Injury Rates and Psychological Wellbeing in Temporary Work: a Study of Seasonal Workers in the New Zealand Food Processing Industry

Lamm, F
Schweder, P
Quinlan, M
Bohle, P
Ang, A
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ER Publishing Ltd

A growing body of research has examined the effects of job insecurity or different forms of precarious work, such as temporary employment, on occupational health and safety (OHS). A number of reasons have been proposed to explain the more mixed results with regard to studies of temporary employment, including the diversity of these work arrangements, the health indices used, and a number of other complicating factors. There have been very few studies of seasonal work, as a specific form of temporary employment. In addition to addressing this gap, this study provides evidence with regard to two other explanations of ‘mixed results’, namely the importance of controlling for exposure and the possibility that associations differ depending on the particular health indices/outcome measures selected. Findings highlight the importance of controlling for exposure when comparing OHS outcomes for permanent and temporary workers, using multiple health indices and the need for systematic research into different types of temporary work. Several factors that may explain why seasonal workers experience higher rates of injury but appear to have adapted positively to intermittent employment are identified. The study reinforces the need for a more nuanced explanation of how temporary work can affect health and safety.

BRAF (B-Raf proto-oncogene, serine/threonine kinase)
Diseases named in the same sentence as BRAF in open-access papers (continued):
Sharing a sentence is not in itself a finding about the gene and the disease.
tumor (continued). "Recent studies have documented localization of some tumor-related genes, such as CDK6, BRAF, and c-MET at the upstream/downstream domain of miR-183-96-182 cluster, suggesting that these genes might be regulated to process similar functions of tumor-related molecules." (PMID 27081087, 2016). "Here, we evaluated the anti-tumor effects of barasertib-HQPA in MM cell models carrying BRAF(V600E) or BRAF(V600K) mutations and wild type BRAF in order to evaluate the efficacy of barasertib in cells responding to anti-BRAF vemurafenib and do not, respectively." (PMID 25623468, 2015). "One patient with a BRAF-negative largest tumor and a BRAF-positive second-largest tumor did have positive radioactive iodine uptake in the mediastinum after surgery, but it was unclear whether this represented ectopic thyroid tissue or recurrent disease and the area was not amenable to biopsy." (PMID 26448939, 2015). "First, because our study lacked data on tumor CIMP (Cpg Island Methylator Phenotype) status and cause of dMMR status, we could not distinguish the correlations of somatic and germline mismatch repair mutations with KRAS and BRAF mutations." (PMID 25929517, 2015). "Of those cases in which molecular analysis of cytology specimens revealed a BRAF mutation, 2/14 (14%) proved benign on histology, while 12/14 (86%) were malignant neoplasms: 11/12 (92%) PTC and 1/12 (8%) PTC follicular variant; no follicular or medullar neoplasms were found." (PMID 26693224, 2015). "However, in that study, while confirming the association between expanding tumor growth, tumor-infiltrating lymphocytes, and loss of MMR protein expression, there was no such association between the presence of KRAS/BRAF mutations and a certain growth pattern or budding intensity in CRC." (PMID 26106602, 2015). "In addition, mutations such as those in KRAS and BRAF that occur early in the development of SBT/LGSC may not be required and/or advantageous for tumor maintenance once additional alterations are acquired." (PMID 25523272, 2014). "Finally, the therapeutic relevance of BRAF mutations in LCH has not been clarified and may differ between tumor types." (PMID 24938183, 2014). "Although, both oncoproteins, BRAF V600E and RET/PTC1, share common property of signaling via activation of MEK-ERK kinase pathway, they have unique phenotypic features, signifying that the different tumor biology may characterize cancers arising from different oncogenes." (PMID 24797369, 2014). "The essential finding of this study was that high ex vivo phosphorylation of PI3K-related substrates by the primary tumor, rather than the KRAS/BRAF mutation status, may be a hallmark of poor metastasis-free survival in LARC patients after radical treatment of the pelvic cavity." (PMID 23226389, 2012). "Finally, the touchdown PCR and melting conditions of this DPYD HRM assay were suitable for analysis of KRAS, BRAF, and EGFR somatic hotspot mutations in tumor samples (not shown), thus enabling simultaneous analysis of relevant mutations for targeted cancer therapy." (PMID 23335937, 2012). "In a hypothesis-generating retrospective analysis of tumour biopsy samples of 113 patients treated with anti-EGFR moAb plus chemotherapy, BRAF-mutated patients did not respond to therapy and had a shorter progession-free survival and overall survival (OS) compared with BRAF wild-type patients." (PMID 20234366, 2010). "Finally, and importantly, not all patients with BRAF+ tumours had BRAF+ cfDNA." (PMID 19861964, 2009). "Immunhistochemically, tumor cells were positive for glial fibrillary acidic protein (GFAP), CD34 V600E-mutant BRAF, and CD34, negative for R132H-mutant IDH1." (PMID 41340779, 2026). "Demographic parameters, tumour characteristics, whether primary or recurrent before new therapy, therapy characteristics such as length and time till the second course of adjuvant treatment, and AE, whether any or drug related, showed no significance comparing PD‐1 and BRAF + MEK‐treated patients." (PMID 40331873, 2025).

Temporary employment; Injury; Frequency rates; Seasonal employment; Job insecurity; Psychological well-being; Occupational health and safety
New Zealand Journal of Employment Relations 40(2):24-46
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